Hormones are to blame for this: Adrenaline and norepinephrine

When you engage in physically demanding activities such as exercise or competition, you produce more adrenaline and norepinephrine. While adrenaline levels drop swiftly after exercise, Shahsavar discovered in 2011 that norepinephrine levels can remain elevated for up to 48 hours. Perhaps this explains why some athletes can work out in the evening and sleep normally, yet struggle to sleep after really strenuous training sessions or extremely lengthy tournaments.


Caffeine-containing foods and beverages are commonly consumed by athletes before and during training and competition. Because their systems have become acclimated to the stimulating effects of caffeine, some people can drink coffee late in the day and still get a good night's sleep. If you have difficulties sleeping after a late afternoon/evening workout or a long endurance event, examine your caffeine intake and timing. It's probable that you'll consume far more caffeine than is healthy for you during the course of a 10-hour event. If this is the case, conserve the caffeinated sports nutrition items for when you need them the most to be alert and focused.

Dehydration as well as a higher internal body temperature

While you may not be able to regulate your body's hormonal response to exercise (though boosting your fitness and decreasing your stress levels would be beneficial), you do have complete control over your hydration condition and how it impacts your body's temperature. Your core temperature dips slightly while sleeping, but begins to rise again when you awaken. Furthermore, lower temperatures promote better sleep. Sleeping difficulties are a common complaint among persons whose body temperatures remain continuously high. It's considerably more difficult to bring your body temperature down after exercise, which raises it in the first place when you're dehydrated. Dehydration is almost unavoidable after participating in an endurance event for more than four to five hours. It's nearly inescapable after ultra-endurance races like the Western States, the Dirty Kanza 200, or Ironman. Dehydration has an effect on heart rate for hours following exercise or competition. Athletes report that when these variables combine, they feel hot even when resting in bed and monitoring their heart rate.

Recommendations to Fight After Exercise insomnia

It may be tough to get a decent night's sleep after a strenuous endurance event, but here are some recommendations to help you:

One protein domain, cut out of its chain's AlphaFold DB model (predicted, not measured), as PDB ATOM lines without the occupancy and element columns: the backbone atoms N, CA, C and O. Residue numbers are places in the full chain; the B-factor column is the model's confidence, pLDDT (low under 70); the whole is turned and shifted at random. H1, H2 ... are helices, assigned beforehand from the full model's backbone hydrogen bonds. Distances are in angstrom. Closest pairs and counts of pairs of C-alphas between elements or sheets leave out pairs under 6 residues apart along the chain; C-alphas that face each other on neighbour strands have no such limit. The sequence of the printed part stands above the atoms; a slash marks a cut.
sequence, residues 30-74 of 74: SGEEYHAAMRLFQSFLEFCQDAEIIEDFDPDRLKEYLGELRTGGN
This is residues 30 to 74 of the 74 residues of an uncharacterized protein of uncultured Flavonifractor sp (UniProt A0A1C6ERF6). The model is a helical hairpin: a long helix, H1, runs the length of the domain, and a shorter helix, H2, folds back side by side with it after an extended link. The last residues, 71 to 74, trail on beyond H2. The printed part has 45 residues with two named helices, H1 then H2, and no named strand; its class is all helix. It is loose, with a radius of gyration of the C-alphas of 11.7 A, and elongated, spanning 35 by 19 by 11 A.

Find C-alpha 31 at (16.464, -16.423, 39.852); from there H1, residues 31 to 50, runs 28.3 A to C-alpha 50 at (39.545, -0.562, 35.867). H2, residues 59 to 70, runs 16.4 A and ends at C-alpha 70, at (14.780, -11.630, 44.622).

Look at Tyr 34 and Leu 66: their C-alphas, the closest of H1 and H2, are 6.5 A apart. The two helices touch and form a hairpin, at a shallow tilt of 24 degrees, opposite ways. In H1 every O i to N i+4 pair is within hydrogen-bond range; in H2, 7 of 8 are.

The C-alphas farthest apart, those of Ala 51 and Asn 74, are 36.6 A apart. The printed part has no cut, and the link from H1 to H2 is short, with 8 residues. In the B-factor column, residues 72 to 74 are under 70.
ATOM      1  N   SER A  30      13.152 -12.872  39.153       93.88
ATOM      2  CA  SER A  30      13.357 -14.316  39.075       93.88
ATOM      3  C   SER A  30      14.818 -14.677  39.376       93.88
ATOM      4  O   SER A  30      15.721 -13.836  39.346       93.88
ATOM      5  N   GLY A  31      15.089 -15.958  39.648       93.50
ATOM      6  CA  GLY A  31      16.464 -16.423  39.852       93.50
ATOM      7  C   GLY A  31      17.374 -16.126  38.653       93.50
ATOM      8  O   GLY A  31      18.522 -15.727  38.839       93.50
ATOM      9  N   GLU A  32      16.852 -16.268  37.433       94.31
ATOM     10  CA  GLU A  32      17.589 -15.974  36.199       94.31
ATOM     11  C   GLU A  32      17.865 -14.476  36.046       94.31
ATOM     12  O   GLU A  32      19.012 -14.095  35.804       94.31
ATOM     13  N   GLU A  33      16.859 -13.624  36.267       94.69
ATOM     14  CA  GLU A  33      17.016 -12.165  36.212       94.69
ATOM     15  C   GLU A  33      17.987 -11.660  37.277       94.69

• To become in the best form possible, do the following: Overall performance is merely one area in which fitness can make a significant difference. As a person's overall fitness level rises, so does their capacity to bear the brief, intense pressure of a workout or competition. In essence, your fitness level improves your ability to deal with stress without affecting your sleep. You can take some tablets to release stress and control your sleep pattern to fight insomnia and other sleeping disorders.
  • Reduce the stress in your life by saying, "Let it go, let it go..." Your increased sensitivity to excitatory hormones like epinephrine is caused by the extra cortisol released in reaction to ongoing stress, such as that caused by your job, a damaged car, or visiting in-laws (until a chronic overload of these hormones subsequently reduces your sensitivity to them).
  • Reduce your caffeine and sugar intake: Never forget that coffee has no real influence on your energy levels. It mostly improves focus and alertness, while greater consumption does not ensure better outcomes. Caffeinated liquids and foods are not reliable all-day marathon assistance. Caffeine consumption just before you need it is a superior strategy for endurance competitions. If you're an endurance athlete, you should look into caffeine.
  • Many athletes have discovered the need of cooling down before resting or eating after a workout or competition. However, it is also critical to actively work to cool down. Towel wraps, drenching clothing in cold water, ice packs, immersion in cool water (not necessarily ice baths), cool showers, and being in an air-conditioned area are all useful.

Make your bedroom cool; this will help to create a temperature gradient that will allow your core and skin temperatures to drop while you sleep. A comfortable bedroom temperature is normally between 60 and 70 degrees Fahrenheit, though this varies from person to person.